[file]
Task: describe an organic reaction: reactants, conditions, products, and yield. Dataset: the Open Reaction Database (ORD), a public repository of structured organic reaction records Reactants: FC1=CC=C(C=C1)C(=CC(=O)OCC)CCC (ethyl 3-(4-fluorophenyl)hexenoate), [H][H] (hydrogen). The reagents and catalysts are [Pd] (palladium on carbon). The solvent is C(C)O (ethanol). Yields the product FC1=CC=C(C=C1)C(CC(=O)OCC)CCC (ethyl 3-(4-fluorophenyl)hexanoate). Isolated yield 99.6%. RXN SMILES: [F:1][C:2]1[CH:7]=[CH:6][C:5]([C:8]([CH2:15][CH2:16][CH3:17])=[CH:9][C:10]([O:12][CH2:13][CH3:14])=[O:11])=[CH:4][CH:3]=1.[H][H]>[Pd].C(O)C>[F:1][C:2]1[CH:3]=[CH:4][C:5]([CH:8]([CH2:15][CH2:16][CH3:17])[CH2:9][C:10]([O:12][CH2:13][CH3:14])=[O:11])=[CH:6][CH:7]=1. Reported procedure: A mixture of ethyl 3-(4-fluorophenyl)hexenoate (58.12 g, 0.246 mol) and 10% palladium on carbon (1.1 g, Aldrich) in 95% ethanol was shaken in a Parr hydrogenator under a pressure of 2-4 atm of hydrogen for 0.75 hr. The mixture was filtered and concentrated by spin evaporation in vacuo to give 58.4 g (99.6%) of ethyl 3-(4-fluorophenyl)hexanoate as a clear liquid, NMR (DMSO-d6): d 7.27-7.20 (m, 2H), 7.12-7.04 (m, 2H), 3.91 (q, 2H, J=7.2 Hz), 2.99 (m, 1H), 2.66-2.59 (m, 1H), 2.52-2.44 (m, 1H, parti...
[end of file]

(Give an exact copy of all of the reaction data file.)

Task: describe an organic reaction: reactants, conditions, products, and yield. Dataset: the Open Reaction Database (ORD), a public repository of structured organic reaction records Reactants: FC1=CC=C(C=C1)C(=CC(=O)OCC)CCC (ethyl 3-(4-fluorophenyl)hexenoate), [H][H] (hydrogen). The reagents and catalysts are [Pd] (palladium on carbon). The solvent is C(C)O (ethanol). Yields the product FC1=CC=C(C=C1)C(CC(=O)OCC)CCC (ethyl 3-(4-fluorophenyl)hexanoate). Isolated yield 99.6%. RXN SMILES: [F:1][C:2]1[CH:7]=[CH:6][C:5]([C:8]([CH2:15][CH2:16][CH3:17])=[CH:9][C:10]([O:12][CH2:13][CH3:14])=[O:11])=[CH:4][CH:3]=1.[H][H]>[Pd].C(O)C>[F:1][C:2]1[CH:3]=[CH:4][C:5]([CH:8]([CH2:15][CH2:16][CH3:17])[CH2:9][C:10]([O:12][CH2:13][CH3:14])=[O:11])=[CH:6][CH:7]=1. Reported procedure: A mixture of ethyl 3-(4-fluorophenyl)hexenoate (58.12 g, 0.246 mol) and 10% palladium on carbon (1.1 g, Aldrich) in 95% ethanol was shaken in a Parr hydrogenator under a pressure of 2-4 atm of hydrogen for 0.75 hr. The mixture was filtered and concentrated by spin evaporation in vacuo to give 58.4 g (99.6%) of ethyl 3-(4-fluorophenyl)hexanoate as a clear liquid, NMR (DMSO-d6): d 7.27-7.20 (m, 2H), 7.12-7.04 (m, 2H), 3.91 (q, 2H, J=7.2 Hz), 2.99 (m, 1H), 2.66-2.59 (m, 1H), 2.52-2.44 (m, 1H, parti...